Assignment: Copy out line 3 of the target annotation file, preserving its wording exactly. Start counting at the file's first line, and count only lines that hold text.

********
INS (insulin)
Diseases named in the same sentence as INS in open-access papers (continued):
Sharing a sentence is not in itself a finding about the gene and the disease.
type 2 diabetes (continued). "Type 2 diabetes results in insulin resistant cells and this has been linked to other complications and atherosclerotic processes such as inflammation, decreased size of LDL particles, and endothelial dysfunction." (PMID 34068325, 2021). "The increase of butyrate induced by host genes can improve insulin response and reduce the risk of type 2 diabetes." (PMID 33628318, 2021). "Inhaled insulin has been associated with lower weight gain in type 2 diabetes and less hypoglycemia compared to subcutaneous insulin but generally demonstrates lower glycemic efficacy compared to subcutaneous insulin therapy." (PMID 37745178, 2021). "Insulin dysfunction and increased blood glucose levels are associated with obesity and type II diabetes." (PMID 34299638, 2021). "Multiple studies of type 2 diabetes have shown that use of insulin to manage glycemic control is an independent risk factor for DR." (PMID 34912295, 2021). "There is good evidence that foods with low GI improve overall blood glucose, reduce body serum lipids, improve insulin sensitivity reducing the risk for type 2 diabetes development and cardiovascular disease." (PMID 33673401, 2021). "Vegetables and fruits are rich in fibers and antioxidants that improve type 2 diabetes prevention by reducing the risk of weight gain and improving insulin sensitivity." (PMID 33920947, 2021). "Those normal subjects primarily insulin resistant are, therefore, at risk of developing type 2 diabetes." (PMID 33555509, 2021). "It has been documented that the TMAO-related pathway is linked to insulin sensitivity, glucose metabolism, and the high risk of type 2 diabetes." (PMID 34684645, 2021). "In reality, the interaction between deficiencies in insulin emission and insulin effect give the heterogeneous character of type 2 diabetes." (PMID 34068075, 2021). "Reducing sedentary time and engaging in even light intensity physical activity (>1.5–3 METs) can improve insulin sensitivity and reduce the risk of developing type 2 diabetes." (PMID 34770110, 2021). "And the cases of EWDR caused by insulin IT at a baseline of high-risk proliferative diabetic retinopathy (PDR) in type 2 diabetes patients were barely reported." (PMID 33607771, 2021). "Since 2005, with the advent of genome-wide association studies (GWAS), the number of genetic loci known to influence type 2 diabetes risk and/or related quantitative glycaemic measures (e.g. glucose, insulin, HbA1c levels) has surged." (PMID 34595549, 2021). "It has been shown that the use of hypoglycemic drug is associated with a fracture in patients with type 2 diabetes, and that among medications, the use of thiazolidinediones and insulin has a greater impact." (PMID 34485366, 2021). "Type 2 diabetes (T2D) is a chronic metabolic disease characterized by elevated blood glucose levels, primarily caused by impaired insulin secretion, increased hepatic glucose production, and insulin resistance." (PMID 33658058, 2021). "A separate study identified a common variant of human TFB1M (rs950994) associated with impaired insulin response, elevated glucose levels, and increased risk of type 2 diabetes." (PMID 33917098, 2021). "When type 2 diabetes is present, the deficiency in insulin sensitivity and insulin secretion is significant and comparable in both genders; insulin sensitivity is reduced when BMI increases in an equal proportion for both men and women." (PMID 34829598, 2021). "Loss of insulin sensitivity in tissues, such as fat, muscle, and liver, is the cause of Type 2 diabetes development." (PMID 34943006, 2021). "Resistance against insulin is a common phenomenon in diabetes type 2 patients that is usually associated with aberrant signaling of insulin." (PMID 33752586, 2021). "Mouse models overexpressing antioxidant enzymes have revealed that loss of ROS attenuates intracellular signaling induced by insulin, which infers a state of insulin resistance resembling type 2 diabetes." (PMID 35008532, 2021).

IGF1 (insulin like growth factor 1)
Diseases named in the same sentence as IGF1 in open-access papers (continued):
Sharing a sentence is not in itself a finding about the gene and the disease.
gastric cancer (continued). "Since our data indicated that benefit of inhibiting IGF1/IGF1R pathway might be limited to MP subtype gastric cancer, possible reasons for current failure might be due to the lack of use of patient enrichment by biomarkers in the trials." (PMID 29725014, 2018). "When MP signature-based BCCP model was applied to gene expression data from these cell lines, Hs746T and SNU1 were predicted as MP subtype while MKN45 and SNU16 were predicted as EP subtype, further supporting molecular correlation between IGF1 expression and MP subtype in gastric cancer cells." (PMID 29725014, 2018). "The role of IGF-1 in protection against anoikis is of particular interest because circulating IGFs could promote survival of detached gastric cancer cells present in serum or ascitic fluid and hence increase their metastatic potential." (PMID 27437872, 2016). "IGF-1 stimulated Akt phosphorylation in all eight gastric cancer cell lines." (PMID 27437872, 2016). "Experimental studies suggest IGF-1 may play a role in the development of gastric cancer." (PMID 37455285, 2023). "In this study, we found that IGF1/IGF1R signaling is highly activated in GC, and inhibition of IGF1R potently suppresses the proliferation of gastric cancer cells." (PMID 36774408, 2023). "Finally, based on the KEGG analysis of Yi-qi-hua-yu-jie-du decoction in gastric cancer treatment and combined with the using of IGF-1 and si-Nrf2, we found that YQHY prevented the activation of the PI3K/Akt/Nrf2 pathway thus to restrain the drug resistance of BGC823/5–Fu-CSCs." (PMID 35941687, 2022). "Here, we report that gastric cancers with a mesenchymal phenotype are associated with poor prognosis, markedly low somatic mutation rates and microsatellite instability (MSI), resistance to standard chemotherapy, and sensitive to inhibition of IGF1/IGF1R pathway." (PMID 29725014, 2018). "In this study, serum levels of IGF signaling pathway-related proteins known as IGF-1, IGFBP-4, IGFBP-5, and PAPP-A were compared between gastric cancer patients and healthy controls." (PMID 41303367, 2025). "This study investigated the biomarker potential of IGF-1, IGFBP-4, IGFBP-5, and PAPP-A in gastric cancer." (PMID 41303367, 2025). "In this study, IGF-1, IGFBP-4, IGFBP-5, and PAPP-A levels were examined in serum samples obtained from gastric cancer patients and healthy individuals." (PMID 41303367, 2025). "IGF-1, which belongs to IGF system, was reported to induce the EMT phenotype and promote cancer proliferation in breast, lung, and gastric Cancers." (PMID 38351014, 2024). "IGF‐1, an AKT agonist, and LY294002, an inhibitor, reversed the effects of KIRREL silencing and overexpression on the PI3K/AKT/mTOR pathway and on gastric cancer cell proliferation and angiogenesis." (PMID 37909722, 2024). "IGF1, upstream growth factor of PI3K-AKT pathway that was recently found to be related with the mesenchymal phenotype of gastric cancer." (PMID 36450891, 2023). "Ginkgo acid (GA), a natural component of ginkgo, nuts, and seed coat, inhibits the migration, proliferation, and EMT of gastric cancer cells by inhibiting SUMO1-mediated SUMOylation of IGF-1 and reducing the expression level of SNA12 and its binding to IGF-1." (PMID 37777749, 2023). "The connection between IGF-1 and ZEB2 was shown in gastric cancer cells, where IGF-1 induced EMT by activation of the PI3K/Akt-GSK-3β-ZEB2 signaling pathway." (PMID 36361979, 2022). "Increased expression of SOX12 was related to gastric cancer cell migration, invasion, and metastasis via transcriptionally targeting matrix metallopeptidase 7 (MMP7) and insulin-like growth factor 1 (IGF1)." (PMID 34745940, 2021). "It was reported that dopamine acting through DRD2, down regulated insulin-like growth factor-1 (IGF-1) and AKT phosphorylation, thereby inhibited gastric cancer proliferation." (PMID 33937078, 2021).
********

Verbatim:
Sharing a sentence is not in itself a finding about the gene and the disease.